Centre for Health Services Studies www.kent.ac.uk/ chss 7 Hypothesis Internet use will lead to greater multitasking, because of the greater ability to multitask when we are online …with attendant implications for our understanding of the impacts of Internet use upon activity participation and time use.
Centre for Health Services Studies www.kent.ac.uk/ chss 8 One study, two datasets: the accessibility diary Sample: 96 participants; 3 waves, six months apart Theoretical sampling: income, Internet experience, location, transport mode
Centre for Health Services Studies www.kent.ac.uk/ chss 9 One study, two datasets: national questionnaire survey Sample: 1000, demographically representative of GB weekly Internet users aged 16+ BUT more Internet experience and spend longer online Influence of multitasking upon decision to conduct activities online/offline Can you multitask more online than offline? Qualitative responses – text box
Centre for Health Services Studies www.kent.ac.uk/ chss 10 Results: diary study (1) Multitasking is very common for this sample - +7.2 hours/day BUT high degree of variation What are people doing with this time? Table 4. Assessing the importance of multitasking: mean minutes per week spent in primary and secondary activities (n=96) Mean minutes per weekSecondary activity time as % of primary activity time ActivityPrimarySecondaryPrimary plus secondary Education160.310.4170.46.5 Info. search112.244.8157.039.9 Paid work1478.615.81494.41.1 Shopping153.832.3186.121.0 Social networks594.01152.91746.9194.1 All online activities215.5128.5345.059.6 All travel activities682.271.3753.510.5 Increases perception of time spent in all activities by 1 - 194% Not randomly distributed across activity types 60% increase in time spent online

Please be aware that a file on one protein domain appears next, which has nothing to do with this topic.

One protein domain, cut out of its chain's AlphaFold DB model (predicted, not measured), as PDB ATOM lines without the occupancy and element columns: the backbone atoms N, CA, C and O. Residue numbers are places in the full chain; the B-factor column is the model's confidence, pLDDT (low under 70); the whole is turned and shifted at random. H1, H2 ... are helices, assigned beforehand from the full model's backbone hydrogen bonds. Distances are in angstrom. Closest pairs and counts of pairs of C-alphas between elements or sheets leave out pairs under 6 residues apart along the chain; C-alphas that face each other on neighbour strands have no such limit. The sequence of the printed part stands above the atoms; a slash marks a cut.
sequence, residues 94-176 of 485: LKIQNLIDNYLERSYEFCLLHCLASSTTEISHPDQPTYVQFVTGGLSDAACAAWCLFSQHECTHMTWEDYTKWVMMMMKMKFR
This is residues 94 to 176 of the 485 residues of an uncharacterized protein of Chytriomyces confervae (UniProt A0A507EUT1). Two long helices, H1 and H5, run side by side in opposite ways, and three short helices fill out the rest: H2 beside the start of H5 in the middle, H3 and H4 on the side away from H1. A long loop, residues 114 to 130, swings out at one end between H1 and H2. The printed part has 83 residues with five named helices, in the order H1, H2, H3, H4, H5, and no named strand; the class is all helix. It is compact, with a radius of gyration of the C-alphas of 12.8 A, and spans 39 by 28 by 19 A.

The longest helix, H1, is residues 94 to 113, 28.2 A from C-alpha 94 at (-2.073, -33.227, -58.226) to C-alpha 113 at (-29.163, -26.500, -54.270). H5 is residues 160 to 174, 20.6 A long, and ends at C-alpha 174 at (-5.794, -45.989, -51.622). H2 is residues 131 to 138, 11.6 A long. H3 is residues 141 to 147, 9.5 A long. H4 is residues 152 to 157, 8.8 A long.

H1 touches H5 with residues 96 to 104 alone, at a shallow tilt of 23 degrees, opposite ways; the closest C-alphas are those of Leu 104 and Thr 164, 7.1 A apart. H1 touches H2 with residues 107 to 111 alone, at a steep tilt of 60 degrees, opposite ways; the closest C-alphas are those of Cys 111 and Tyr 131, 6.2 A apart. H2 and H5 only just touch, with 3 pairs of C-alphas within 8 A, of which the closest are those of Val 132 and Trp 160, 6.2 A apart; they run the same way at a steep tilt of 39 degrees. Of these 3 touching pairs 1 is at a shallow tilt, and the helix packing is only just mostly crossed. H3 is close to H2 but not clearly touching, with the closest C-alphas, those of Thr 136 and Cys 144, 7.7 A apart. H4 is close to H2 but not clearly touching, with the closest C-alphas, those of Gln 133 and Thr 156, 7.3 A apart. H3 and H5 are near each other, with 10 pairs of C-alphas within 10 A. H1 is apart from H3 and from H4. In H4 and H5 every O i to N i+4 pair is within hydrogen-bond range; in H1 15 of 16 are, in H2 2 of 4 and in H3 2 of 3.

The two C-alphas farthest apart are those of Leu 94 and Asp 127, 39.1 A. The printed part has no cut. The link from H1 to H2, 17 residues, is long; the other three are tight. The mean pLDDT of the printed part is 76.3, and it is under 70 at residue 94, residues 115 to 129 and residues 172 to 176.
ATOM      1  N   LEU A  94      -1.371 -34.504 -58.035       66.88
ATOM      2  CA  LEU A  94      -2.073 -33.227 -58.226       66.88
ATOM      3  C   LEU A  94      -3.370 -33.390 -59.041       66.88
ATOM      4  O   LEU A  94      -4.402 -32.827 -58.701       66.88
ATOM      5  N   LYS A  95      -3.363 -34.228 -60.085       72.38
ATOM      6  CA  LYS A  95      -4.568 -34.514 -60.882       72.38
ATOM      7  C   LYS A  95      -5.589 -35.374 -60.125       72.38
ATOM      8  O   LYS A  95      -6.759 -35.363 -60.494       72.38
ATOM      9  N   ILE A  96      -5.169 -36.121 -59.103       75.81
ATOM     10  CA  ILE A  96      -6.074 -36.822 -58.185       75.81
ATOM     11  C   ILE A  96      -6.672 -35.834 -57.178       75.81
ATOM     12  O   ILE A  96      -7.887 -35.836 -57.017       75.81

Centre for Health Services Studies www.kent.ac.uk/ chss 11 Results: diary study (2) Different activities more amenable to having activities appended Tendency to multitask influenced by primary activity: Online activities more likely to be multitasked than offline activities Type of secondary activity influenced by primary activity Table 5. Percentage of primary activity time involving multitasking, by activity category and offline/online status (wave 1) (n=86) Total secondary activity time as a percentage of total primary activity time Primary activity typeTotal time % Primary is offline % Primary is online % Education23.020.863.3 Info. search42.538.845.3 Paid work28.4 - Shopping36.332.457.9 Social networks56.358.938.6 All online activities44.7- All offline activities (excl. sleeping) 42.8 - All travel activities60.0 -